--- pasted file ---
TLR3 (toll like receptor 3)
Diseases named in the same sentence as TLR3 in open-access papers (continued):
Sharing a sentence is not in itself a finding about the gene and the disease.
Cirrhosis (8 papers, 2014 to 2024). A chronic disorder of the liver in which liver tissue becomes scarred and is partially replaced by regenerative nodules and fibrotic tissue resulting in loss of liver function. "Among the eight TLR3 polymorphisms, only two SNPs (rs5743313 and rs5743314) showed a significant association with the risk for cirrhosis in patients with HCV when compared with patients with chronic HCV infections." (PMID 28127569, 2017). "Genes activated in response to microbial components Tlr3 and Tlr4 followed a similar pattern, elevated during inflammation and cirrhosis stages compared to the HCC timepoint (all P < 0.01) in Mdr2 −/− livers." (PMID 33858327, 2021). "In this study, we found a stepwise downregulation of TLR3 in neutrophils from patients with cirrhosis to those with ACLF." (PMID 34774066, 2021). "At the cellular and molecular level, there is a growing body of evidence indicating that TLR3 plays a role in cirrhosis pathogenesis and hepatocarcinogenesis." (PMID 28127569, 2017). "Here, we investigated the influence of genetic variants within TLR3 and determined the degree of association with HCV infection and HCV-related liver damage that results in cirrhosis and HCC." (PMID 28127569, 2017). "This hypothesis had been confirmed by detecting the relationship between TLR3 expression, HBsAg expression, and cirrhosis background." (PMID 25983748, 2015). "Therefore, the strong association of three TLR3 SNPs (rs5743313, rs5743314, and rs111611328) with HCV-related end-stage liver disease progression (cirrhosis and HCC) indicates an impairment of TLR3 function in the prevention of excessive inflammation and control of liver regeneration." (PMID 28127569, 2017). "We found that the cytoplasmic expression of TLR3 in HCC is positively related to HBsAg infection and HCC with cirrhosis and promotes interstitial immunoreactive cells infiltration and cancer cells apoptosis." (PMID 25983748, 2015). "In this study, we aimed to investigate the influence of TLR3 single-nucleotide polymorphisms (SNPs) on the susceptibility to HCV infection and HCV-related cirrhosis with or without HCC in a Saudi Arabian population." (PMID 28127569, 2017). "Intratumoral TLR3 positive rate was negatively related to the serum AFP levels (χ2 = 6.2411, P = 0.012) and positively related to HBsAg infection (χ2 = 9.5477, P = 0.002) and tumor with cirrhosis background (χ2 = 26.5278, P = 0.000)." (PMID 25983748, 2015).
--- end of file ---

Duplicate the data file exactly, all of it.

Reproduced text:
TLR3 (toll like receptor 3)
Diseases named in the same sentence as TLR3 in open-access papers (continued):
Sharing a sentence is not in itself a finding about the gene and the disease.
Cirrhosis (8 papers, 2014 to 2024). A chronic disorder of the liver in which liver tissue becomes scarred and is partially replaced by regenerative nodules and fibrotic tissue resulting in loss of liver function. "Among the eight TLR3 polymorphisms, only two SNPs (rs5743313 and rs5743314) showed a significant association with the risk for cirrhosis in patients with HCV when compared with patients with chronic HCV infections." (PMID 28127569, 2017). "Genes activated in response to microbial components Tlr3 and Tlr4 followed a similar pattern, elevated during inflammation and cirrhosis stages compared to the HCC timepoint (all P < 0.01) in Mdr2 −/− livers." (PMID 33858327, 2021). "In this study, we found a stepwise downregulation of TLR3 in neutrophils from patients with cirrhosis to those with ACLF." (PMID 34774066, 2021). "At the cellular and molecular level, there is a growing body of evidence indicating that TLR3 plays a role in cirrhosis pathogenesis and hepatocarcinogenesis." (PMID 28127569, 2017). "Here, we investigated the influence of genetic variants within TLR3 and determined the degree of association with HCV infection and HCV-related liver damage that results in cirrhosis and HCC." (PMID 28127569, 2017). "This hypothesis had been confirmed by detecting the relationship between TLR3 expression, HBsAg expression, and cirrhosis background." (PMID 25983748, 2015). "Therefore, the strong association of three TLR3 SNPs (rs5743313, rs5743314, and rs111611328) with HCV-related end-stage liver disease progression (cirrhosis and HCC) indicates an impairment of TLR3 function in the prevention of excessive inflammation and control of liver regeneration." (PMID 28127569, 2017). "We found that the cytoplasmic expression of TLR3 in HCC is positively related to HBsAg infection and HCC with cirrhosis and promotes interstitial immunoreactive cells infiltration and cancer cells apoptosis." (PMID 25983748, 2015). "In this study, we aimed to investigate the influence of TLR3 single-nucleotide polymorphisms (SNPs) on the susceptibility to HCV infection and HCV-related cirrhosis with or without HCC in a Saudi Arabian population." (PMID 28127569, 2017). "Intratumoral TLR3 positive rate was negatively related to the serum AFP levels (χ2 = 6.2411, P = 0.012) and positively related to HBsAg infection (χ2 = 9.5477, P = 0.002) and tumor with cirrhosis background (χ2 = 26.5278, P = 0.000)." (PMID 25983748, 2015).